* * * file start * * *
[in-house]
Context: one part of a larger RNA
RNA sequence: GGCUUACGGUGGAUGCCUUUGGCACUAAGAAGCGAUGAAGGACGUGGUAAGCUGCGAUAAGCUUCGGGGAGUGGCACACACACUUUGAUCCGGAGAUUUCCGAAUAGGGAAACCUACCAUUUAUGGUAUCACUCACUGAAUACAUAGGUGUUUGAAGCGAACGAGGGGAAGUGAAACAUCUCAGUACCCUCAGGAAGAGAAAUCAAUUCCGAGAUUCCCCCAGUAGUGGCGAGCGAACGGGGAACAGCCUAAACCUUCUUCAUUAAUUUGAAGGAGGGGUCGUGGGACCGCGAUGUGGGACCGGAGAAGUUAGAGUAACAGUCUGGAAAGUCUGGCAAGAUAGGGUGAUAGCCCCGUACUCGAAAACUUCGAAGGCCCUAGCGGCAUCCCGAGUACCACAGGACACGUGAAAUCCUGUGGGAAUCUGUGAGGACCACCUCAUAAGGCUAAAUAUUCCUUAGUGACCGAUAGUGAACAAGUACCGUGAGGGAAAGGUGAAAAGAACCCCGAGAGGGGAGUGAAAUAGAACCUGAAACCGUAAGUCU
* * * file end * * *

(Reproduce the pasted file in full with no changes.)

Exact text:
[in-house]
Context: one part of a larger RNA
RNA sequence: GGCUUACGGUGGAUGCCUUUGGCACUAAGAAGCGAUGAAGGACGUGGUAAGCUGCGAUAAGCUUCGGGGAGUGGCACACACACUUUGAUCCGGAGAUUUCCGAAUAGGGAAACCUACCAUUUAUGGUAUCACUCACUGAAUACAUAGGUGUUUGAAGCGAACGAGGGGAAGUGAAACAUCUCAGUACCCUCAGGAAGAGAAAUCAAUUCCGAGAUUCCCCCAGUAGUGGCGAGCGAACGGGGAACAGCCUAAACCUUCUUCAUUAAUUUGAAGGAGGGGUCGUGGGACCGCGAUGUGGGACCGGAGAAGUUAGAGUAACAGUCUGGAAAGUCUGGCAAGAUAGGGUGAUAGCCCCGUACUCGAAAACUUCGAAGGCCCUAGCGGCAUCCCGAGUACCACAGGACACGUGAAAUCCUGUGGGAAUCUGUGAGGACCACCUCAUAAGGCUAAAUAUUCCUUAGUGACCGAUAGUGAACAAGUACCGUGAGGGAAAGGUGAAAAGAACCCCGAGAGGGGAGUGAAAUAGAACCUGAAACCGUAAGUCU